26 Jul The impact of digital revolution to the world of consulting
Private and public organisation rely heavily on consulting companies generally when they have to face:
· Optimisation of processes
· Budget cuts
In the late 19th Century and more specifically in 1886, Arthur D Lille founded his partnership specialising in technical research, followed by Frederick W Taylor who launched his consulting practice in 1893. It was then that the industrial revolution hit the world and McKinsey, BCG, AT Kearney and Booz Allen Hamilton became the “big 4”, which proliferated into the “big 8” and today, back to the big 4 with Deloitte, KPMG, PWC and Ernst & Young, generally specialised in management consulting as well as auditing and accounting. Typically, these consulting companies follow a pyramidal model of managing consulting from junior to senior.
Today, there are 48 million mobile users in the UK, in India 1033.20 million, in the USA 265.9 million and China has exceeded 1.3 billion users.
Facebook can report 1.79 billion active users around the world, Twitter 317 billion monthly users and 600 billion Instagram users. The use of Skype, WhatsApp, Telegram, Messenger are fully integrated into online shopping. It is well accepted that everything is moving online, from the large supermarket to the corner shop – now you have a marketplace instead of having a sales person, you might buy a printed copy of the newspaper at the weekend but during the week you’d read it on a tablet or smartphone, on the go.
E-governance is a must for cost reduction, accessibility and meeting user needs. The Scandinavians have been far ahead in terms of moving online, GOV.uk is another example, and the USA and Australia have followed suit. France is still behind and other emerging countries such as India still need to improve 3G and internet access, as well as taking into consideration that the majority of their users will be using mobile phones.
The Gameboy generation takes all this for granted and couldn’t imagine that in the past, to retrieve an academic paper, one would have had to go to the library, or ask a friend from another university to fax it or even to get an inter library copy, which would have be send physically to your library.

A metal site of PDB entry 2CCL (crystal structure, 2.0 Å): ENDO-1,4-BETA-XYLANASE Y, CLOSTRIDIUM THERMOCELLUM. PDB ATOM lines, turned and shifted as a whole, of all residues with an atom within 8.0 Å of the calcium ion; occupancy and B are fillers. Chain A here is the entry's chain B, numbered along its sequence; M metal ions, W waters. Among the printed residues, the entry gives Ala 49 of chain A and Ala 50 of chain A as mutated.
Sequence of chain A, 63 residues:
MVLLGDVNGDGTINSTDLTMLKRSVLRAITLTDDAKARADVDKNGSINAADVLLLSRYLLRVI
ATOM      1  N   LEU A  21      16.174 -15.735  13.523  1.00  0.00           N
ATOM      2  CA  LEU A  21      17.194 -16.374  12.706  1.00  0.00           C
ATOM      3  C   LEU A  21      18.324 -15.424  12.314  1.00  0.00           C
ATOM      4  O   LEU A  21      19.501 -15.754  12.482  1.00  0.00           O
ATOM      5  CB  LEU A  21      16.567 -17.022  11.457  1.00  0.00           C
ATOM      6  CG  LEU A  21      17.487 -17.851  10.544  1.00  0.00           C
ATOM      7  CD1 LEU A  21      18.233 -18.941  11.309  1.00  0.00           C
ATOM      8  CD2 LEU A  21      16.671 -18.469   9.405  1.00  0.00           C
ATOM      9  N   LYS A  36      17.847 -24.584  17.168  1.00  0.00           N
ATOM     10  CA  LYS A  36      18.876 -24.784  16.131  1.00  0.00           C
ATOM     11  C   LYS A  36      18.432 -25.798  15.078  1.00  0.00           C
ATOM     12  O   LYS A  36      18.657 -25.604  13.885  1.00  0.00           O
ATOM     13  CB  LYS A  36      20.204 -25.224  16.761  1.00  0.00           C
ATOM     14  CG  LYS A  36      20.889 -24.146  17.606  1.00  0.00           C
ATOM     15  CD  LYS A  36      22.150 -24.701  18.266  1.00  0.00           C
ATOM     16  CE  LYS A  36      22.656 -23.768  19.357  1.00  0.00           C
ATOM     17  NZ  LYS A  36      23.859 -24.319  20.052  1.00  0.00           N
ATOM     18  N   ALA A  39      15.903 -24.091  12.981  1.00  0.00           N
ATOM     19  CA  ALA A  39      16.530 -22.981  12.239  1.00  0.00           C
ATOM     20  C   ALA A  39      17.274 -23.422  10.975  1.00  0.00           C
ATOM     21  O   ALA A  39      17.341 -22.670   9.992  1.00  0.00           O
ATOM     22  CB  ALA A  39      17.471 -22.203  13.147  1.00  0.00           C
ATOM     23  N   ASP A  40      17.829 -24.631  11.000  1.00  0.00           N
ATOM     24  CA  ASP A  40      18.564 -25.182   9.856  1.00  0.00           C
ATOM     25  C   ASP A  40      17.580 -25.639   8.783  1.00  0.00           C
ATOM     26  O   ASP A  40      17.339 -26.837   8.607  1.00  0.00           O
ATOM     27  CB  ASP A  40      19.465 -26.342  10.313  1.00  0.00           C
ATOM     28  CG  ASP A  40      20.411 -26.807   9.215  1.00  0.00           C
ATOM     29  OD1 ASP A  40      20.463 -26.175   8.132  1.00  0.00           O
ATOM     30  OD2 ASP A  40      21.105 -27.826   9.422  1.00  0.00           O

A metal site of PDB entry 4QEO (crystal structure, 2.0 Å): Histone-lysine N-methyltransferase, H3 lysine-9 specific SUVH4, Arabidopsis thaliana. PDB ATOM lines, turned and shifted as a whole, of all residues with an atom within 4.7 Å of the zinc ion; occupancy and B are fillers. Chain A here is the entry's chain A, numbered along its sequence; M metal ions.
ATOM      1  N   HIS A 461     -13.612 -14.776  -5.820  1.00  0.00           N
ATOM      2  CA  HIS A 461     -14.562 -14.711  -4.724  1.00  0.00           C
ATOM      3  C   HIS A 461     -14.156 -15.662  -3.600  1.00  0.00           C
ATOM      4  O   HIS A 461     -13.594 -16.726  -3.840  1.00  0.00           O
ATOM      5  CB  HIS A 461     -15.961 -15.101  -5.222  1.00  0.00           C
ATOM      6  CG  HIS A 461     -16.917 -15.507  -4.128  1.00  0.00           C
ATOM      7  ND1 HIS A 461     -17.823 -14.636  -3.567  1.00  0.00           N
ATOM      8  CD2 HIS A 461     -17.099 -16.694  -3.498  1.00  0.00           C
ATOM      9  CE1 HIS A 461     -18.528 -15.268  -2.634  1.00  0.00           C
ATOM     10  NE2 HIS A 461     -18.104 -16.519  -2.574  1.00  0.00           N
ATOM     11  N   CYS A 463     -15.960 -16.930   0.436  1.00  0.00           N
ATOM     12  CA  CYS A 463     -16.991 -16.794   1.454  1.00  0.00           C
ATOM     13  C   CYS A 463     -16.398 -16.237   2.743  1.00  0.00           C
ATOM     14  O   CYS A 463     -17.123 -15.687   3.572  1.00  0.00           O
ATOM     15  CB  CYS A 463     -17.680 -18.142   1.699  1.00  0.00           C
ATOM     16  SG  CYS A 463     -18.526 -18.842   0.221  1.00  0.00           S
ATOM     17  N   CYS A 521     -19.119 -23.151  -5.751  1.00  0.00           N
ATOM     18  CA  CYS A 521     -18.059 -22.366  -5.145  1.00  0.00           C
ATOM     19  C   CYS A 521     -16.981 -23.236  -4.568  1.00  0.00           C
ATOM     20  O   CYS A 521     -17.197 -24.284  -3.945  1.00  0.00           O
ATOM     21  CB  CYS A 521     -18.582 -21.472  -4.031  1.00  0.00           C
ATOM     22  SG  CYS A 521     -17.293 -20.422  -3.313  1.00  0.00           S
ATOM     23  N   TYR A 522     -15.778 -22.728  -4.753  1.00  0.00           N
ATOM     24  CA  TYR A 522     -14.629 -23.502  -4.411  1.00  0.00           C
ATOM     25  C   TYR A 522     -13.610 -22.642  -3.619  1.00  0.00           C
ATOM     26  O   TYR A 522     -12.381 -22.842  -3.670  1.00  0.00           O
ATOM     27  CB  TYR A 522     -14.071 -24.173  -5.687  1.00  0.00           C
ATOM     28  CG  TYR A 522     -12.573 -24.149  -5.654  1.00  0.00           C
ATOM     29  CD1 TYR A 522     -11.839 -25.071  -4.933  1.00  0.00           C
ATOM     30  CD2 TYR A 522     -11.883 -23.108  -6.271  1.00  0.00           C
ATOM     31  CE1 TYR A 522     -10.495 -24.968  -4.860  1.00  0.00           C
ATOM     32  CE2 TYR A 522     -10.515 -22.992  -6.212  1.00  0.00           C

We used to watch and rent VHS videos from the local blockbuster, now they use smart TV, streaming on Netflix and wouldn’t understand the correlation between a VHS or cassette tape and a pencil.
We did not have mobile phones, we got lost looking our friend’s house and we had to find a phone box to make a phone call, no GPS, no Google maps.
The digital revolution is also massively affecting organisations of all sizes.
From pyramidal to the flat, agile structure the digital transformation is not easy. From a human perspective, it is hard on staff as yesterday’s jobs do not exist anymore, and tomorrow’s jobs do not exist yet. Flat structures, fast pace environments, agile scrum teams are all new concepts to most organisations and people.
Businesses need to change quickly, as start-ups have less organisational heaviness; they are faster, flexible and more competitive. This is why start-ups get as much or even more chances of winning contracts, which may have been impossible in the past.
Organisations do not have the resources nor the skills to go through the digital transformation and often need support to help them do so.
The big consulting organisations used to be specialised in management and accounting, today they need to be able to supply a scrum team;
· Could they supply all the experts required?
· Do they have all the skills in-house?
It is important to realise that large consulting companies are also going through massive changes and transformation as they are setting up their digital ventures – could they have the expertise to provide suitable consultants with enough experience?
Where do we find the experts?
You need to ask yourself, whether you want a permanent expert or just a contractor.
It is not easy to find the experts, some recruitment agencies do not have the experience and knowledge in various fields and they may just supply CV’s without pre-screening them, while others are specialised and know exactly what you are looking for. Others could help you to refine your job specifications, as they know their candidates very well.
Marketplaces are also a good way to recruit your experts on one condition; that freelancer and small, specialised agencies should be considered as suppliers.
LinkedIn is also a good way to identify experts; a great resource when looking for permanent staff.
Be careful of big agencies, on so many occasions I worked on projects with so-called “experts” that were far too junior and charged far too much; a mid-weight or senior level. Not only will it cost you a lot, but also they may end not being able to do the job that you require.
“User research by Excellence”